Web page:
Children, whose fathers actively engage with them, in activities like reading, playing, telling stories, drawing, and singing, have an educational edge in the early stages of primary school, a new study has found.
The study, titled ‘Paternal Involvement and its Effects on Children’s Education (PIECE)’ and led by researchers from the University of Leeds, looked at 4,966 two-parent (mother-father) households in England from the Millennium Cohort Study (MCS), which includes data collected on children born in 2000-2002 as they grew up.
The study found that three-year-olds whose fathers actively engaged with them achieved higher test scores at age five while five-year-olds whose fathers actively engaged with them had better test scores at age seven.
“Fathers’ involvement throughout their child’s early and primary education can impact positively on their children’s educational attainment,” the study states.
Commenting on the findings of the study, Dr Roma Kumar, senior consultant psychologist at Sir Ganga Ram Hospital, New Delhi and Max Hospital, Gurugram says, “The educational benefits of an involved father for their children, as the study also elucidates, are far greater than fathers who aren’t actively involved with their child’s care. The influence a father has on the educational attainment remains life-long with the child. They are also able to learn life skills way faster than children without involved fathers. So, this relationship is a symbiotic one,” she adds.
Dr Jeremy Davies, Head of Impact and Communications at the Fatherhood Institute, who co-authored the report, said: “Our analysis has shown that fathers have an important and direct impact on their children’s learning. We should be recognising this and actively find ways to support dads to play their part, rather than engaging only with mothers, or taking a gender-neutral approach.”
Andrew Gwynne MP, Chair of the All-Party Parliamentary Group on Fatherhood, said “This study shows that even small changes in what fathers do, and in how schools and early years settings engage with parents, can have a lasting impact on children’s learning. It’s absolutely crucial that fathers aren’t treated as an afterthought.”
According to the research, mothers had more impact on their children’s emotional and social behaviours rather than their educational achievement. It found that mother’s involvement helps to enhance a child’s cognitive behaviour at age five, helping them reduce problems associated with peer socialisation and emotional conduct and hyperactive behaviour.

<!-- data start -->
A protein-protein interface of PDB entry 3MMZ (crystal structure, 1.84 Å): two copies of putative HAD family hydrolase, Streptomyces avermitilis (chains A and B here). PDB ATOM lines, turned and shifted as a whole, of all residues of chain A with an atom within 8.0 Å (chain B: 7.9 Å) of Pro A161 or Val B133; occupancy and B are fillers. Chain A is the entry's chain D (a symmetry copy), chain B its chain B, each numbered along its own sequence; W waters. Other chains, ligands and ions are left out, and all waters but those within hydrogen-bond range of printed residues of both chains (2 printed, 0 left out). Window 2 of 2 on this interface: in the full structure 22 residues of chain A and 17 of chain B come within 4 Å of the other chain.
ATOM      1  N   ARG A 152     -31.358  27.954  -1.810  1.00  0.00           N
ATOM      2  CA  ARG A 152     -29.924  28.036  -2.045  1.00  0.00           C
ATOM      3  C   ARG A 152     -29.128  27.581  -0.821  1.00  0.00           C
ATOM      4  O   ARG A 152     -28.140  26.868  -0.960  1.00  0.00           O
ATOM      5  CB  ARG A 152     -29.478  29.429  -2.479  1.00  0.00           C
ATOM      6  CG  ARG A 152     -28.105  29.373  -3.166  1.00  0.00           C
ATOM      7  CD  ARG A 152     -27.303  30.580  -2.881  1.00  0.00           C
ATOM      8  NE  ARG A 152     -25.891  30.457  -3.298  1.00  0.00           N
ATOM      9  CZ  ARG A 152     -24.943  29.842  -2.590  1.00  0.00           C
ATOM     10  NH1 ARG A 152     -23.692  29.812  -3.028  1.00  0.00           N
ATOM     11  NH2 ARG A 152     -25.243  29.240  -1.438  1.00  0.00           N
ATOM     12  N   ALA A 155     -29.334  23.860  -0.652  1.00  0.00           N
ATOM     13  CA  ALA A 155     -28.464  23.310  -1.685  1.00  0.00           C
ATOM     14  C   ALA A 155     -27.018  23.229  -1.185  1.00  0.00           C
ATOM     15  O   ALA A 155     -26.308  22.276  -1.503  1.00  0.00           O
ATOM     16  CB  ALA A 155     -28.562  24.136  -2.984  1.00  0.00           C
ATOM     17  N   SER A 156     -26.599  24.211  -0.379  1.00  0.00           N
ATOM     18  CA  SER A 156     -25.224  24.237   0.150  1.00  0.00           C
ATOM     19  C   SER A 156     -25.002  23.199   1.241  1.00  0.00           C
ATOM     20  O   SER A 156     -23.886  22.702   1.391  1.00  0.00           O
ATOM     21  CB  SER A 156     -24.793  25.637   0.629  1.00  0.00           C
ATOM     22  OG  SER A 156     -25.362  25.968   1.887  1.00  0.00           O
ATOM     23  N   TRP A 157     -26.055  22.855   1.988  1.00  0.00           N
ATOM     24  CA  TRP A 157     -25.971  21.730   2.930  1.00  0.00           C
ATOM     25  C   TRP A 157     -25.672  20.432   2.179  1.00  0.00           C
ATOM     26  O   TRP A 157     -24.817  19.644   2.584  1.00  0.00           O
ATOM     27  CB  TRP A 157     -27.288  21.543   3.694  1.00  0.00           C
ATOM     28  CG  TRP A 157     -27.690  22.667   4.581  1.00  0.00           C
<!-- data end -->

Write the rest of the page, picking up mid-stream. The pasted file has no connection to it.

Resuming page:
The study suggests that paternal influence helps children get slightly better grades in maths,” adding, “Both parents bring different, unique, and equally important things to the table.”
Dr Helen Norman, research fellow at Leeds University Business School, who led the research, says that mothers still tend to assume the primary carer role and therefore tend to do the most childcare. “But if fathers actively engage in childcare too, it significantly increases the likelihood of children getting better grades in primary school. This is why encouraging and supporting fathers to share childcare with the mother, from an early stage in the child’s life, is critical,” he added. The study accounted for other factors such as the child’s gender, ethnicity , age , family’s social economic status, the father’s age, the total number of children in the household and whether the child had attended pre-school formal childcare.
What does the research say?
Several studies conducted in the past have looked at the impact of parental and father’s involvement on the academic achievement of the child.
A 2019 study, which looked at the impact of parental involvement in children’s academic achievement in Chile, had found that children with medium and high parental involvement had higher academic achievement, when compared to those with less-involved parents.
A 2012 study that researched the correlation of perception on the role of fathers with academic achievement in senior high school students found that more positive perceptions about the role of the father resulted in higher academic achievement.
What should dads do?
The study recommended that schools and early years education providers routinely take both parents’ contact details in addition to developing strategies to engage fathers.
“Even short periods of regular reading can have a positive effect,” the study stated.
The study recommends that fathers spend at least 10-20 minutes per day reading or sharing stories with their child or even simply having conversations with their children about their day at school. “If fathers have limited time during the working week, setting time aside at the weekends is important,” it stated.
Children whose fathers spend time with them, engaged in activities such as reading, playing, drawing, singing etc, performed better academically in primary school, a new study has found.